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Poland's Iga Swiatek in action against Belarus' Aryna Sabalenka during the 2024 WTA Tour Madrid Open tournament last week. Image Credit: AFP

Rome: After winning a gruelling final in Madrid three days ago world No 1 Iga Swiatek now has to quickly readjust to the clay in Rome for the Italian Open which began on Tuesday.

Swiatek said she had spent the first two days in Rome “eating” after coming through “the most intense and crazy final” to avenge her loss to Aryna Sabalenka in last year’s Madrid final with a three-hour 11-minute victory in the Spanish capital on Saturday.

The three-time French Open champion said that players were feeling rushed by the expanded format of Masters events which have ballooned to nearly two weeks long and which leave little or no time for physical and mental recovery.

“Overall, the Tour is getting more and more demanding because of the length of the tournaments and all these mandatory rules, both on ATP and WTA,” Swiatek said.

“Scheduling-wise, the planning is going to be more important, sometimes even (missing) some tournaments that are important for you, for you to be ready for the next one.”

Need rest

The top seed will make her Rome start in the second round after a bye, playing American Caroline Dolehide.

Swiatek, who won the 2021 and 2022 editions at the Foro Italico before exiting a year ago in the quarter-finals to eventual champion Elena Rybakina, said the calendar squeeze on players can be huge.

“Even if I win (a tournament), it doesn’t stick in my head. I celebrate for one day, then I’m off to another tournament ... in my head.

“We don’t have time to rest properly. You have to use these days (between long-running events) and treat them a little bit like days off.

“These tournaments are longer and it’s not possible to have days off (like) before, so sometimes you have to have them during.”

The former champion said she’s nevertheless glad to be in Rome, where opening day play was halted for around an hour due to light rain.

“I’m happy to be here because I love this place. I spent my first two days eating,” the 22-year-old joked.

“I’ve already practised today in the morning. For sure it’s a challenge to adapt. But it’s nice to have problems like that.”

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Coco Gauff of the US powers a backhand return during her round of 16 match against Madison Keys of the US at Madrid Open. Image Credit: Reuters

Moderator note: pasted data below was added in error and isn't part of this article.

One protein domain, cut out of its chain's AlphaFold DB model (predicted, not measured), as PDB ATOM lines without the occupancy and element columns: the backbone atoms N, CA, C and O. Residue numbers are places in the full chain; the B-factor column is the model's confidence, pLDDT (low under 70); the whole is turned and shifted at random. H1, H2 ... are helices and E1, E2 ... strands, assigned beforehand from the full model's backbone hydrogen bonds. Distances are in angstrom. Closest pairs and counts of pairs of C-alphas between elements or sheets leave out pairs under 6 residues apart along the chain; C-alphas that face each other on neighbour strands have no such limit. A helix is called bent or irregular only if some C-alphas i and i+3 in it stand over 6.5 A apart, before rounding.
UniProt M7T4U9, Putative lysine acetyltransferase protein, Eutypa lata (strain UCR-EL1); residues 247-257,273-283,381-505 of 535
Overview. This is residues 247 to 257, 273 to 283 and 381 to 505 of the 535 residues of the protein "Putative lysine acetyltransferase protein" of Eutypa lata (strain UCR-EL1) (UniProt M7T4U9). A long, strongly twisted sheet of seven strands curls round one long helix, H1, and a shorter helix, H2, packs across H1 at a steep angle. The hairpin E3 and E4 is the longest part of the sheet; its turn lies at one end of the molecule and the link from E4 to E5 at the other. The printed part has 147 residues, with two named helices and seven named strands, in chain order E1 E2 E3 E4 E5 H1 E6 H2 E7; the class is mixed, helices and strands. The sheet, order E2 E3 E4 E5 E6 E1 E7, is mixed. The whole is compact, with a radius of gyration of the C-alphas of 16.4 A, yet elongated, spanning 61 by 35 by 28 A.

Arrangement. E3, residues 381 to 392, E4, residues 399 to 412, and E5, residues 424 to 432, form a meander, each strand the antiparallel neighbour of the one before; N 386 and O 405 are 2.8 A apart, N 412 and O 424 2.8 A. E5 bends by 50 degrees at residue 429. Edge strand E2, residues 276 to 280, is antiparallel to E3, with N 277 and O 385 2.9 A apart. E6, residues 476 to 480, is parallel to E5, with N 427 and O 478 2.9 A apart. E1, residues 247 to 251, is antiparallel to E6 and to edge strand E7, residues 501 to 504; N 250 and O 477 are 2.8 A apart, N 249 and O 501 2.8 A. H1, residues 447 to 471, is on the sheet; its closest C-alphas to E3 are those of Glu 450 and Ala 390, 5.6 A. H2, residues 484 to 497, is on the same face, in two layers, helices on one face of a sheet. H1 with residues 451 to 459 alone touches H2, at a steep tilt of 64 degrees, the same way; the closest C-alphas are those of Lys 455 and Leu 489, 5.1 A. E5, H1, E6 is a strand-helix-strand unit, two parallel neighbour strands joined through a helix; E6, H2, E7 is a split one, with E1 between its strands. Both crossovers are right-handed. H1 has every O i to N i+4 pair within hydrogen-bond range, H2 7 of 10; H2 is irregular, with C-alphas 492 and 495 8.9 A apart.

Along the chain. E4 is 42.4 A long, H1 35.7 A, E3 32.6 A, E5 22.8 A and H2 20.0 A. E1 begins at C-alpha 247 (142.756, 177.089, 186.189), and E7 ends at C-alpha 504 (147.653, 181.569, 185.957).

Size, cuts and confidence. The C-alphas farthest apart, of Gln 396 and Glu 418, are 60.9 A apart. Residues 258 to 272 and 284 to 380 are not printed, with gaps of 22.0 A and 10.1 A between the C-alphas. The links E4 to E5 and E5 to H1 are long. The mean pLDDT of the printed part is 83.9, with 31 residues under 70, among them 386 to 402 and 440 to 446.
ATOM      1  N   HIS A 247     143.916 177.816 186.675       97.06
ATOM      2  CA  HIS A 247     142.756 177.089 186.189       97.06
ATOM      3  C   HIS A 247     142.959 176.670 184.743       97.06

Gauff ready

Coco Gauff said on Tuesday she was dedicating training time prior to her second-round start at the ATP and WTA Italian Open to cleaning up her serve.

The American third seed was plagued by multiple double-faults in a fourth-round defeat last week to compatriot Madison Keys in Madrid.

And the reigning US Open winner said she plans to fix that delivery problem in Rome before heading to Roland Garros from May 26.

“I had like 14 double-faults — that’s four or five games,” she said. “(If I) just fix that detail, it will save me.

“Maybe those matches would turn into winning in straight sets instead of losing in three sets.”

She added: “For me it’s just serving better than I did last week. Honestly, I feel the other parts of my game are improving in the right direction.

“If I can work through, it will set me up for a very good Roland Garros.”

Both Gauff and defending champion Elena Rybakina expressed pleasure at returning to the Foro Italico and preparing for the last big event prior to Paris.

“It’s nice to be here. (I’ve seen) some improvements on-site,” the Kazakh said. “I’m looking forward to this event.

“I didn’t practice for three, four days (after a Madrid semi-final loss to Aryna Sabalenka). Today I managed to hit a bit.

“That’s the way to keep on going because it’s not easy with our schedule.”

Paying tribute

Gauff paid tribute to Rafael Nadal, who is likely playing his final Rome event as he nears retirement sometime this season.

“When I saw the little (goodbye) ceremony (in Madrid for Nadal), I was like ‘this is real life, this is for real.’

“I feel a little bit sad; he’s definitely one of my favourite players to watch. His mentality, his intensity is something I admire.”

“When I practise on the court next to him, I literally zone out of my practice to watch him,” the American continued.

“It’s something about him and his aura and the intensity. Also just the grace he shows. He’s a very nice person.

“His legacy is going to be something that is unmatched when it comes to just the intensity in which he approaches everything.

“That’s something that the players will miss and the fans will miss.”